Richard was telling Cathy that his son has just been diagnosed with an illness. He was preparing to accompany him to the hospital to run more tests and get a second opinion.
Cathy is a nurse, and her medical background immediately kicked in. She asked how the doctors arrived at the diagnosis. Then she told him what he should do at the hospital. “Be sure to take notes, ask questions, tell the doctor this, do that…”
When Cathy asked Richard if he had any questions for her, she noticed that he appeared distracted. His mind seemed to be elsewhere, and she sensed that he had not been paying much attention to what she was saying. Cathy was puzzled by this. She was imparting important information, and could not understand why Richard was not interested.
Her confusion only grew when Richard suddenly said, “I need to go now”, and left without so much as a thank you. Cathy began wondering if she had made a mistake or done something to offend her friend.
Actually, Cathy did make a mistake–two mistakes, in fact–and all-too-common ones. She ignored some key principles of effective communication.
The first mistake that Cathy made was rushing to give advice. After hearing Richard speak, Cathy immediately went into “fix-it” mode, asking questions and giving Richard advice on how to proceed. However, this is not what Richard needed at that moment. His thoughts were on his son and on the sadness he felt about his son’s illness; he was also concerned about how all this might affect him and his family. The first thing Richard needed was to have those feelings acknowledged.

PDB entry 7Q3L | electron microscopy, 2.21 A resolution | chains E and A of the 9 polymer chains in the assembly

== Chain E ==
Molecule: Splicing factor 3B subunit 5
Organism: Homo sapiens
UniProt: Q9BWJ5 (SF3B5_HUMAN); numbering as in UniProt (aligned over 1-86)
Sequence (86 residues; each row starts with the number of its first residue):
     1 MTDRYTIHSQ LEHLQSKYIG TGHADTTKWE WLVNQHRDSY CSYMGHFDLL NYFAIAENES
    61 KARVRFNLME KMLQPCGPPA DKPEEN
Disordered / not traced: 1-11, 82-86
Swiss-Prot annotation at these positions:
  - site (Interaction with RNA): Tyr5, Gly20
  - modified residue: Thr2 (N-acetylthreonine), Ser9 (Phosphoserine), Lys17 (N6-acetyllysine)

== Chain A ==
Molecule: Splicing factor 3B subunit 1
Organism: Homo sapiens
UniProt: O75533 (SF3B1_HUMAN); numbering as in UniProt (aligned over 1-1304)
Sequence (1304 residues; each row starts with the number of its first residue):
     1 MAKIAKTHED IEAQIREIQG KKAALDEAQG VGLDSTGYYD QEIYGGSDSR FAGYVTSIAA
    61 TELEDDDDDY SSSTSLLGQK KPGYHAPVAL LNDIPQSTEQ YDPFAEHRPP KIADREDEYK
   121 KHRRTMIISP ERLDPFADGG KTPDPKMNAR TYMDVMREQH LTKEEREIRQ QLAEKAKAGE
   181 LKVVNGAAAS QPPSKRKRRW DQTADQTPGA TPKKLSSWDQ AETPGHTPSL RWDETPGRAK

How might Cathy have done that? She could have said something like “My heart goes out to you” or “I am so sorry to hear this” or “I cannot even imagine how difficult this is” or simply “I am so sorry”. This would give Richard the first thing he needed when strong emotions are present, which is to be heard, understood and acknowledged, otherwise known as empathy.
The second Cathy made was to offer Richard advice he did not request. People tell us things for all kinds of reasons. Sometimes they want advice; other times they simply want to be heard empathically.
When Richard wanted to be heard and Cathy gave him advice, she committed the mistake of giving unsolicited advice. And it is a major mistake. Think of it this way: unsolicited advice is like walking into somebody’s house uninvited and without knocking. You don’t want to offer advice unless you know it is welcome.
One way Cathy could make sure her advice is welcome is to ask, and it might sound something like this: “As I am listening to you, I am having some ideas that might be helpful. Would you like to hear them?” Richard would then have said ‘yes’ or ‘no’, and Cathy would have proceeded accordingly.
Good advice is a great gift we give people. And Cathy had valuable information and wonderful intentions—she really wanted to help Richard. But she lacked the skills to complement her good intentions. The result was wasted time and frustration.
When we communicate effectively, we first Listen Well–and that includes responding empathically, when needed–and then make sure our advice is welcome. Whether or not people ask for our advice, and whether or not they act on it, they will be grateful to us for the way we have listened and responded.